Get the latest news straight to your inbox.
Register for the Telecoms.com newsletter here.
January 14, 2020
The older characters in the room might not get the appeal of small(est) screen entertainment, but the app economy is real and generating some serious revenues today.
Although gaming is the most obvious segment of the app economy to act as the poster boy, apps are now spanning the breadth and depths of our daily lives. From healthcare to banking and messaging to shopping, if you can think of it, there is probably an app for it.
With 2019 now firmly in the rear-view mirror, Sensor Tower has completed its analysis of the final quarter and the biggest stories over the course of the 12 months. And starting with the top-line figures, the app economy is booming.
Across the 12 months, Sensor Tower estimates there were a total of 114.9 billion app downloads, a 9.1% year-on-year increase, with Apple’s App Store collecting 30.6 billion at 2.7% growth and the Google Play Store at 84.3 billion with growth rate of 11.7%.
Looking at the breakdown of where users are most interested, three areas dominate as most would have expected. Social media, in which we are going to include the messaging applications, video and gaming.
WhatsApp once again claims the title of most downloaded application throughout the year, though TikTok has completed a whirlwind year by claiming second place. While it is undoubtedly a popular application, there has been plenty of negative press to dissuade people from downloading.
In October, Republican Senator Tom Cotton and Senate Minority Leader Chuck Schumer requested a national security investigation into the app, while the US Army and Navy both banned the use of the device on government-owned devices. To make matters worse, TikTok then had to announce it had fixed a vulnerability which allowed hackers to manipulate user data and reveal personal information.
While all of these incidents tarnish the reputation of the app, it wasn’t enough to stop users downloading. Even for the final quarter, the period where TikTok’s credibility came under the spotlight, it was the second-most downloaded application on the App Store and the third most popular on the Google Play Store.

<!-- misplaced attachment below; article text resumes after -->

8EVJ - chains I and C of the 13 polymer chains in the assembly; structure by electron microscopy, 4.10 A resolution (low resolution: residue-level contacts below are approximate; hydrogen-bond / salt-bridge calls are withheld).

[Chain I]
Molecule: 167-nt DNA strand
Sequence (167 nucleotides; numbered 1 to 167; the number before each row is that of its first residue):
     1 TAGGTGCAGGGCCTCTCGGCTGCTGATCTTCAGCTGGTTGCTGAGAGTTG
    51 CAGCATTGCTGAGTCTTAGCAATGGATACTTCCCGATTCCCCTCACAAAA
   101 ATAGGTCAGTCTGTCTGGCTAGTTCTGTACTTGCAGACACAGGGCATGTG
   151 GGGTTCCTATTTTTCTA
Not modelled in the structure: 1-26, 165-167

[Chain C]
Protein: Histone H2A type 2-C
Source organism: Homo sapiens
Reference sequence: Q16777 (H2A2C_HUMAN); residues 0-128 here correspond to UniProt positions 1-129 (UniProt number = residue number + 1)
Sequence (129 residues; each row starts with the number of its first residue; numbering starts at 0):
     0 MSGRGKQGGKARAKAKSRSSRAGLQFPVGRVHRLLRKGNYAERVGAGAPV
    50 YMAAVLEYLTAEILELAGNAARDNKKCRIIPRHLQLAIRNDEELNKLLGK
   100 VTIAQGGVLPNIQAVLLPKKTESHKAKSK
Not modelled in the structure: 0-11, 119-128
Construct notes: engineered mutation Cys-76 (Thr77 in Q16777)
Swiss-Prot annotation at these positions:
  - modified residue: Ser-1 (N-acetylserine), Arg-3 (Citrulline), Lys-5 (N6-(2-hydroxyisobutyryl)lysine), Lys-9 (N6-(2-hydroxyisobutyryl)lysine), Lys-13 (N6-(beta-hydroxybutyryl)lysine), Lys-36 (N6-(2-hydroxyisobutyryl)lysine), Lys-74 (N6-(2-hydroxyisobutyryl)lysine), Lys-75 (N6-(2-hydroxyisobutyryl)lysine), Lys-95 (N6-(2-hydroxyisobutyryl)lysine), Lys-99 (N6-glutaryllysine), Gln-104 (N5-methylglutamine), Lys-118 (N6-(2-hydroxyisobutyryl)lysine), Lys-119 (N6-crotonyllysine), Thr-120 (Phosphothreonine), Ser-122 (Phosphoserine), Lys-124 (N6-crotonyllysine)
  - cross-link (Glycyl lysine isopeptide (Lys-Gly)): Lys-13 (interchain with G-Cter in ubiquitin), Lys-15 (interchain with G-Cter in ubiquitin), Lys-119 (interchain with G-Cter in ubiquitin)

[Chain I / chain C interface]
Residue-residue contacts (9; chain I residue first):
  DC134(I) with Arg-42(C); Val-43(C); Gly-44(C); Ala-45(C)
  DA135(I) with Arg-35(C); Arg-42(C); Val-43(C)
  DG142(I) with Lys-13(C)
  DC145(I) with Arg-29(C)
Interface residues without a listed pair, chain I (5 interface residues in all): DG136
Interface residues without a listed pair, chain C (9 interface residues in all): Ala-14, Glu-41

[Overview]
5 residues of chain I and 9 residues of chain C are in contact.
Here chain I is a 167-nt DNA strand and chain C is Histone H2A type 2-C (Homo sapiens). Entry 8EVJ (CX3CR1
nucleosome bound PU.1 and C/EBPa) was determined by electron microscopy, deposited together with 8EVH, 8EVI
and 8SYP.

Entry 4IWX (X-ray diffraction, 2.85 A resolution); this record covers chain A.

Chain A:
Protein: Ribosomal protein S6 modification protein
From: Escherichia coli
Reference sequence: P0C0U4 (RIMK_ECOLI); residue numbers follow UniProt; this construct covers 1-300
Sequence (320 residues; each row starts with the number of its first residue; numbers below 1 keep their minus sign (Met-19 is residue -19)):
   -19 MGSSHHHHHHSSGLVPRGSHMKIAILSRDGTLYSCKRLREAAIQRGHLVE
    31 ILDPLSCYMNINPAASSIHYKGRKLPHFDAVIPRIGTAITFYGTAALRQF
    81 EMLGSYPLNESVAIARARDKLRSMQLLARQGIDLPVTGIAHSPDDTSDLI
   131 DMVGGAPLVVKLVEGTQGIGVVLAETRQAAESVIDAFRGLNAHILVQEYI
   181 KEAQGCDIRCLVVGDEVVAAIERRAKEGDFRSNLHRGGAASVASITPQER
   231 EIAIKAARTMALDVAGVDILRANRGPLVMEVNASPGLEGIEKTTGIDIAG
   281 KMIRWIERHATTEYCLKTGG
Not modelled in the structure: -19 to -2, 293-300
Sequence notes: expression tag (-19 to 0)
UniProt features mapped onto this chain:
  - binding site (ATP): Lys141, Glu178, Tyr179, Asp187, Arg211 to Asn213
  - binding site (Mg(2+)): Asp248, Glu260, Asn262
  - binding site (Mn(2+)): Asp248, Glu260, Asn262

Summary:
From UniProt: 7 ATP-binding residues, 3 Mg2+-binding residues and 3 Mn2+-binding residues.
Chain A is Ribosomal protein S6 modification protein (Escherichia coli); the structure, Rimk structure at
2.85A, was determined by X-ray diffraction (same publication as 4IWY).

Another remarkable statistic is India accounted for 45% of the total downloads, while Brazil was the second largest market for TikTok. Revenues for the app are already on the increase, there was a 700% sequential increase for the final quarter, but the remarkable popularity in two of the worlds most attractive developing markets will make this app a very interesting proposition for marketers moving forward.
Looking at the gaming section, Call of Duty publisher Activision demonstrated it is possible to successful take a game from traditional gaming consoles onto mobile. The game led downloads during the final quarter worldwide with 30 million downloads in the US and almost 50 million in Europe.
Gaming will always be the poster boy of the app economy, perhaps because it is the most obvious way revenues are generated through apps. What will be interesting to see over the next couple of months is how many of the traditional gaming titles, those which were designed for gaming consoles, are buoyed by the success of Call of Duty and attempt to crossover.
The final area worth noting from the report is the continued success of video content on mobile, most notably, Disney+.
While there are still questions about the depth of the content library, it cannot compete with the Netflix breadth and depth, the Disney brand and the current assets have produced excellent results after the launch in the fourth quarter. The Disney brand is one of the strongest worldwide therefore there was always going to be good uptake, though it needs to capitalise on this momentum, investing heavily in diversified content, if it is to be a genuine threat to Netflix.
Looking at the downloads, it was the most popular app to be downloaded in the US with 30 million, taking in more than $50 million in revenue in the first 30 days. In Q4, Disney+ accounted for 34% of video content downloads, with Netflix and YouTube tied for second on 11%.
This success was also translated into the revenue share. Sensor Tower estimates Disney claimed 16% of the total revenues across the quarter, just leading Netflix which claimed a 15% share. What should be noted however, Netflix has shifted payment from the app stores and onto online channels.
However, one swallow does not a summer make. We suspect numerous subscribers were downloading the app out of curiosity, therefore a much more telling picture of Disney will be in 12 months’ time. Unless the current content assets are supported by new, and varied, titles, we suspect churn might be considerable. Netflix is still content king for the moment, but Disney could not have gotten off to a better start in its challenge.
You May Also Like